Mechanism of Action
Activation of beta2-adrenergic receptors on airway smooth muscle leads to the activation of adenylcyclase and to an increase in the intracellular concentration of cyclic-3', 5'-adenosine monophosphate (cyclic AMP). This increase of cyclic AMP is associated with the activation of protein kinase A, which in turn inhibits the phosphorylation of myosin and lowers intracellular ionic calcium concentrations, resulting in muscle relaxation. Albuterol relaxes the smooth muscle of all airways, from the trachea to the terminal bronchioles. Increased cyclic AMP concentrations are also associated with the inhibition of release of mediators from mast cells in the airway. Albuterol acts as a functional antagonist to relax the airway irrespective of the spasmogen involved, thus protecting against all bronchoconstrictor challenges. While it is recognized that beta2-adrenergic receptors are the predominant receptors on bronchial smooth muscle, data indicate that there are beta-receptors in the human heart, 10% to 50% of which are cardiac beta2-adrenergic receptors. The precise function of these receptors has not been established (See WARNINGS: Cardiovascular Effects).
However, all beta-adrenergic agonist drugs can produce a significant cardiovascular effect in some patients, as measured by pulse rate, blood pressure, symptoms, and/or electrocardiographic changes.
Intravenous studies in rats with albuterol sulfate have demonstrated that albuterol crosses the blood-brain barrier and reaches brain concentrations amounting to approximately 5% of the plasma concentrations. In structures outside the blood-brain barrier (pineal and pituitary glands), albuterol concentrations were found to be 100 times those in the whole brain.
Studies in laboratory animals (minipigs, rodents, and dogs) have demonstrated the occurrence of cardiac arrhythmias and sudden death (with histologic evidence of myocardial necrosis) when β-agonists and methylxanthines were administered concurrently. The clinical significance of these findings is unknown.
Propellant HFA-134a is devoid of pharmacological activity except at very high doses in animals (380 - 1300 times the maximum human exposure based on comparisons of AUC values), primarily producing ataxia, tremors, dyspnea, or salivation. These are similar to effects produced by the structurally related chlorofluorocarbons (CFCs), which have been used extensively in metered-dose inhalers.
In animals and humans, propellant HFA-134a was found to be rapidly absorbed and rapidly eliminated, with an elimination half-life of 3 - 27 minutes in animals and 5 - 7 minutes in humans. Time to maximum plasma concentration (Tmax) and mean residence time are both extremely short leading to a transient appearance of HFA-134a in the blood with no evidence of accumulation.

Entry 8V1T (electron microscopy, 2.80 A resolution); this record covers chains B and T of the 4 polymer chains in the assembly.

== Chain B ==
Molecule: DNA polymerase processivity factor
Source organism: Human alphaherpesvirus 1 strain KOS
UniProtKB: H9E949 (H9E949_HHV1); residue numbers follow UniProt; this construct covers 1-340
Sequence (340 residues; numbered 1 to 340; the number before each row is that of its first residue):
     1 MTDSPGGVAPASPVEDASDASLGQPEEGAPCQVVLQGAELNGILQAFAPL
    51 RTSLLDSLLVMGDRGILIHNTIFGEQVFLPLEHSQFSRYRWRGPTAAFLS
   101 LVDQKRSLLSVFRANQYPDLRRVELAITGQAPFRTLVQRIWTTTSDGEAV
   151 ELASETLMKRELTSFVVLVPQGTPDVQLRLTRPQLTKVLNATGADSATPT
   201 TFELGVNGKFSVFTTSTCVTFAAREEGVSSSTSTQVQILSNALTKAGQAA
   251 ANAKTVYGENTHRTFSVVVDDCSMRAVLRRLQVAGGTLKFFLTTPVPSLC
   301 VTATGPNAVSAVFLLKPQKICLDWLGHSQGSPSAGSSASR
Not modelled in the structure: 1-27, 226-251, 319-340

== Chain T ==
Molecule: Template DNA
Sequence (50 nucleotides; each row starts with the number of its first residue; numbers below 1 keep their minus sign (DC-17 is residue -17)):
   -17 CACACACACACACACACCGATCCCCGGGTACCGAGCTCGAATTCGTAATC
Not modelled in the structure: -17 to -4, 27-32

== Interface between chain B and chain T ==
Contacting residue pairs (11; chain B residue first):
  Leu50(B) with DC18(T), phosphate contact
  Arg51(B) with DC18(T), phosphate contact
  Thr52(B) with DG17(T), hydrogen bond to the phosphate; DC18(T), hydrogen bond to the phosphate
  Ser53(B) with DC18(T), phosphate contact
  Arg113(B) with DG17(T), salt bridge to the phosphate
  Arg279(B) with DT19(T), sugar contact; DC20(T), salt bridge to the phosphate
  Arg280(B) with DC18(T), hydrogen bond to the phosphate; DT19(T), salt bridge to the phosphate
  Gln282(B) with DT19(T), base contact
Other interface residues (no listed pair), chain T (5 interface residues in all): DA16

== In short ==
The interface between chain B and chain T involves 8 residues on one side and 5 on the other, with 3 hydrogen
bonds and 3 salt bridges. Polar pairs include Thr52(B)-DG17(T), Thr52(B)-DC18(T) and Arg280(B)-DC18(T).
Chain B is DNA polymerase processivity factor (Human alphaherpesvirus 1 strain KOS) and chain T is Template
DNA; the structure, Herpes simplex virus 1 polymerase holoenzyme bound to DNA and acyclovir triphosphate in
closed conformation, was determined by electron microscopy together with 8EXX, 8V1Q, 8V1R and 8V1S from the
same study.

The systemic levels of albuterol are low after inhalation of recommended doses. In a crossover study conducted in healthy male and female volunteers, high cumulative doses of PROAIR HFA Inhalation Aerosol (1,080 mcg of albuterol base administered over one hour) yielded mean peak plasma concentrations (Cmax) and systemic exposure (AUCinf) of approximately 4,100 pg/mL and 28,426 pg•hr/mL, respectively compared to approximately 3,900 pg/mL and 28,395 pg•hr/mL, respectively following the same dose of an active HFA-134a albuterol inhaler comparator. The terminal plasma half-life of albuterol delivered by PROAIR HFA Inhalation Aerosol was approximately 6 hours. Comparison of the pharmacokinetic parameters demonstrated no differences between the products.
No pharmacokinetic studies for PROAIR HFA Inhalation Aerosol have been conducted in neonates, children, or elderly subjects.
Metabolism and Elimination
Information available in the published literature suggests that the primary enzyme responsible for the metabolism of albuterol in humans is SULTIA3 (sulfotransferase). When racemic albuterol was administered either intravenously or via inhalation after oral charcoal administration, there was a 3- to 4-fold difference in the area under the concentration-time curves between the (R)- and (S)-albuterol enantiomers, with (S)-albuterol concentrations being consistently higher. However, without charcoal pretreatment, after either oral or inhalation administration the differences were 8- to 24-fold, suggesting that the (R)-albuterol is preferentially metabolized in the gastrointestinal tract, presumably by SULTIA3.
The primary route of elimination of albuterol is through renal excretion (80% to 100%) of either the parent compound or the primary metabolite. Less than 20% of the drug is detected in the feces. Following intravenous administration of racemic albuterol, between 25% and 46% of the (R)-albuterol fraction of the dose was excreted as unchanged (R)-albuterol in the urine.
Hepatic Impairment: The effect of hepatic impairment on the pharmacokinetics of PROAIR HFA Inhalation Aerosol has not been evaluated.
Renal Impairment: The effect of renal impairment on the pharmacokinetics of albuterol was evaluated in 5 subjects with creatinine clearance of 7 to 53 mL/min, and the results were compared with those from healthy volunteers. Renal disease had no effect on the half-life, but there was a 67% decline in albuterol clearance. Caution should be used when administering high doses of PROAIR HFA Inhalation Aerosol to patients with renal impairment.